This Fourth of July weekend was the most exhausting and most challenging weekends of my life. Will and I went to Lovers Leap to meet our friends Sean, Ryan, and Mike for three days of intense climbing, intense hiking, and intense traffic.
Day 1, Friday, July 3rd:
We left camp at around 7:30, and after a half hour of scrambling up a steep trail we were looking up the 500 foot, three pitch Corrugation Corner on the Main Wall of Lovers Leap. There was a pair of climbers already on it, and we sorted our gear while we waited. When we got everything ready, I lead the first pitch without any problems. After I set my belay station, Will had to wait for soloist (i.e. no ropes) to pass by before he cleaned the first pitch and then led the second. I cleaned the second pitch and met back up with Will on an awesome ledge that was a perfect spot to snap a few photos and rest. The last pitch started with me climbing up a chimney that ended with a rather frightening, minimally protected move (which would later be even more frightening for Will when he climbed it and the backpack he was dragging swung out and almost pulled him off the rock). Other than the backpack incident, we topped out without any problems. The reward for the climb was an incredible view of the valley. From such a great height, the climbs we did last year on Hog’s Back looked like tiny bouldering problems. Unfortunately, we didn’t have any parachutes so we had to walk the long hike back down to the valley floor.
We had left a bag at the bottom of Corrugation Corner, but we didn’t feel like walking back up the steep, winding trail. Being mountain climbers, we prefer to climb straight up a big, solid rock rather than meander up a lot of switch backs covered with small, sliding rocks. There was a nice 200 foot, two pitch climb called The Farce that looked like it would get us close to our bag. It turned out that it didn’t get us as close as I thought, but it was a fun climb nevertheless. Will led the first pitch that ended with a scary, minimally protected traverse. I led the second pitch and it was easy but a bit runout. After we retrieved our bag, we headed back to camp where we cooked a spaghetti dinner and met up with our friends who had just arrived.
Day 2, Saturday, July 4th:
On the Fourth of July, I spent the most frightening four and half hours of my life on The Line, a 400 foot, three pitch climb on the East Wall. The climb pushed me to the edge of my comfort zone and brought me amazing moments of clarity and simplicity that can only be experienced while hanging on a rock hundreds of feet above everything. There were a few times where my legs were shaking, my arms were getting tired, and my hands were barely able to hold the rock, but then just when I needed it I would find a perfect hold to hang on to or a ledge to stand on and rest. Every one of these moments found me thanking God and the Earth for creating such an incredible rock. The most terrifying move of the climb was the overhang at the very end. It wasn’t very difficult physically, but hanging backwards 400 feet in the air with nothing below me was a huge mental challenge. The end was just after the overhang, and I topped out with a massive relief and thankfulness that I didn’t die or break anything or even fall. I’m not going to say anything else about this climb other than that it takes FOREVER to trad climb with three people.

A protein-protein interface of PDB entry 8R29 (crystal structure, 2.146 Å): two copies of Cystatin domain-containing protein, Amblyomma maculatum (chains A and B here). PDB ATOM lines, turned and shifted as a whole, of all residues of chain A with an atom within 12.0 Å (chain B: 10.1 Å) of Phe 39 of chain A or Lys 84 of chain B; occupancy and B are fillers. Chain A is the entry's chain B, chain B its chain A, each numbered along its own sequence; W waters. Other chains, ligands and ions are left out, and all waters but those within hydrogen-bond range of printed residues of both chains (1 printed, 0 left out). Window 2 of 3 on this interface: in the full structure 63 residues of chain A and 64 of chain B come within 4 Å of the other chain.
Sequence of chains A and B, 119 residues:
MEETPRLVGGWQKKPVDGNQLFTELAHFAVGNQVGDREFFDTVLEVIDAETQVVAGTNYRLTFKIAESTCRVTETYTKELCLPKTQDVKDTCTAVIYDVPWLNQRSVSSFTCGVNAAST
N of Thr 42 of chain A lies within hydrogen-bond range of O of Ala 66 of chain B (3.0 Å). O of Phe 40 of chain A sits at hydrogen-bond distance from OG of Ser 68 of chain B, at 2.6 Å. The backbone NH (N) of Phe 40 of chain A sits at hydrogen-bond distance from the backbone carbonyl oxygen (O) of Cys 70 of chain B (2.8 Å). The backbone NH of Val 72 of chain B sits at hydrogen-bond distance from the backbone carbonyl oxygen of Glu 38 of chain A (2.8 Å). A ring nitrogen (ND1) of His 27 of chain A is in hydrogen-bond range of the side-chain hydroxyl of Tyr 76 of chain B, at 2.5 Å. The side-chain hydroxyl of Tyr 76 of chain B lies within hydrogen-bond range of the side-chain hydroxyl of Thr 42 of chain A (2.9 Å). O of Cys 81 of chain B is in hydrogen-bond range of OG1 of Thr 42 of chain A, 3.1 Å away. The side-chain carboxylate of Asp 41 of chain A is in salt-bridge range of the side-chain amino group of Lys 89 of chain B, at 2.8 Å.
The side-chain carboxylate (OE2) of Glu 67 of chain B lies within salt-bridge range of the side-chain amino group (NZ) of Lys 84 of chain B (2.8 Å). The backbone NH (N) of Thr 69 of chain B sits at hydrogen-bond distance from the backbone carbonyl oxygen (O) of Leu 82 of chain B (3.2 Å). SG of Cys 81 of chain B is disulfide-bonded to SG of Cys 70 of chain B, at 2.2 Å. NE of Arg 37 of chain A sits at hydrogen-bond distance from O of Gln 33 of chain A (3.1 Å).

After The Line, Will and I were so tired that we couldn’t climb anymore. We tried to set a top rope anchor for our friend Ryan, but we just didn’t have the energy. To remedy our energy problem, Sean, Ryan, Will, and I drove to South Lake Tahoe and we ate two extra large pizzas at round table. The pizzas gave us enough fuel to walk around the lake to look for a boat to rent. All the boat rental places were closed so we passed out on the beach only to be awakened by a bunch of bright lights exploding in the sky.
Day 3, Sunday, July 5th:
Sunday was our last day, and Ryan still hadn’t had a chance to climb. We argued for a while about what to do before I decided that we would climb the first pitch of The Farce again. I led the first pitch, set the top rope, and then Ryan sent it like a champ. Mike and Will both climbed first pitch of The Farce, and then we sent Mike up The Groove on the same rope. It was only a short climbing session, but Will and I were so tired and sore that we couldn’t do anything else. Mike wanted to climb the Surrealistic Pillar, but we had to disappoint him.
The weekend was amazing and exhausting. I climbed over 1100 feet total over the three days, which is more than I’ve ever done before. Add a couple of miles of hiking up and down steep, precarious mountain trails with 30 pounds of gear, and you’ve got yourself enough exercise to last a week. Let’s see what kind of trouble we can get into next weekend…